Australian politics, society & culture

United Nations

Gary Quinlan and Julie Bishop have done Australia proud at the UN Security Council
By Nick Bryant
Our month-long stint as president
By Nick Bryant
Jose Ramos-Horta with school students in Ermera, Timor-Leste, March 2012. © Beawitharta/Reuters
Four Days with José Ramos-Horta
By Peter Robb
Army medic Jacqui de Gelder ready to heal or harm as necessary, Afghanistan, September 2009. © Gary Ramage / Newspix
Women in the Military
By Anne Summers
Quarterly Essay 44, 'Man-Made World: Choosing between Progress and Planet', by Andrew Charlton, Black Inc., 142pp; $19.95
By Andrew Charlton
Frank Moorhouse, the nation's Edith Wharton. © Steve Baccon/Fairfax Syndication
Frank Moorhouse’s ‘Cold Light’
By David Marr
Stephen Milne leads his St Kilda teammates in a recovery session, September 2008, Melbourne. © Stuart Mcevoy / Newspix / News Limited
Out of Bounds
By Anna Krien
Fretilin supporters protest in Dili following the resignation of then Prime Minister Mari Alkatiri, 30 June 2006. © Candido Alves / Newspix / News Limited
East Timor’s Lost Generation
By Jill Jolliffe
Sarah Palin "reloads" at a campaign rally in Anchorage, Alaska, 2010. © John Moore / Getty Images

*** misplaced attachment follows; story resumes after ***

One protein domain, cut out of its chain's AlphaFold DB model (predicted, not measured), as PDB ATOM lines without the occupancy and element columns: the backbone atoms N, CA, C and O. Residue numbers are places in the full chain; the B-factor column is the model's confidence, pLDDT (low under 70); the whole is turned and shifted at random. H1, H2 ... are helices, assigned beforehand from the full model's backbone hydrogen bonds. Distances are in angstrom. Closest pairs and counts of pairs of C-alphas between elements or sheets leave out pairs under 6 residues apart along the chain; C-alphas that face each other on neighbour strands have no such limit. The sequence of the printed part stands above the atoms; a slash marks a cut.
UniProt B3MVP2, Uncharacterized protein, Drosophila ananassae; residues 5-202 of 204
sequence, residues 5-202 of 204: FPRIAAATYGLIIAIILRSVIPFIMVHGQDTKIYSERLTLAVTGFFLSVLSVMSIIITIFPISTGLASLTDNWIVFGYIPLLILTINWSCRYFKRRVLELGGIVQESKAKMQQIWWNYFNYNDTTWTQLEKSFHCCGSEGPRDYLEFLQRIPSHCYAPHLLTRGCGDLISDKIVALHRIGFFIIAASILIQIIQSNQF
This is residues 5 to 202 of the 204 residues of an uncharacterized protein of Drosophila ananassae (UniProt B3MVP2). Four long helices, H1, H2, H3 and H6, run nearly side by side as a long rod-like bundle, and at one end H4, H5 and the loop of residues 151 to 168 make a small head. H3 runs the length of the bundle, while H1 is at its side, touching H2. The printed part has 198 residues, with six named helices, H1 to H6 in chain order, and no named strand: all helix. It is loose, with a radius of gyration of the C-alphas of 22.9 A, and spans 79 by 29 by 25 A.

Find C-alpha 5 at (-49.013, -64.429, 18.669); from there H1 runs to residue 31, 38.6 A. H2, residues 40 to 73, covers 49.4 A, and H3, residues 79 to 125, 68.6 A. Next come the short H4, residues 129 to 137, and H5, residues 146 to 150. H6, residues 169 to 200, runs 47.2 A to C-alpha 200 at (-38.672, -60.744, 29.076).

Rupert Murdoch’s Populist Creations
By Guy Rundle
By Christos Tsiolkas
I’m ageing; I’m becoming the old fart I never wished to be. I am succumbing to nostalgia and its lethal evil twin, bitterness. I listen to the radio – or, recently, more often a 30-second grab of a song on iTunes – and I think that popular music just can’t cut it anymore, that it all speaks in the same safe, sanitised
Illustration by Jeff Fisher.
Rudd’s ETS Backflip
By Tim Flannery
Jonathan Safran Foer’s ‘Eating Animals’
By Peter Singer
Jonathan Safran Foer is a talented novelist with a gift for writing amusingly about serious issues. In Everything Is Illuminated (2003), he created a Ukrainian narrator, Alex, who describes in hilarious detail his work assisting an American Jew – named Jonathan Safran Foer – in finding the woman who hid his
Francis Deron's 'The Trial of the Khmer Rouge'
By Simon Leys
One remembers the last lines of Kafka’s Trial: Josef K, an innocent citizen who fell into an incomprehensible and endless web of judicial proceedings for reasons that will never be revealed to him, is in the end taken by two official-looking gentlemen to a deserted quarry; there, with a sort of stupid bureaucratic
Homer’s "Iliad" & David Malouf’s "Ransom"
By Peter Conrad
Which of Homer's two narratives a writer chooses depends on the temper of the times. Romantic voyagers in the nineteenth century favoured The Odyssey. Goethe, visiting an aromatic garden in Sicily, said that for the first time the poem had become a "living truth" to him. As Robert Louis Stevenson crisscrossed the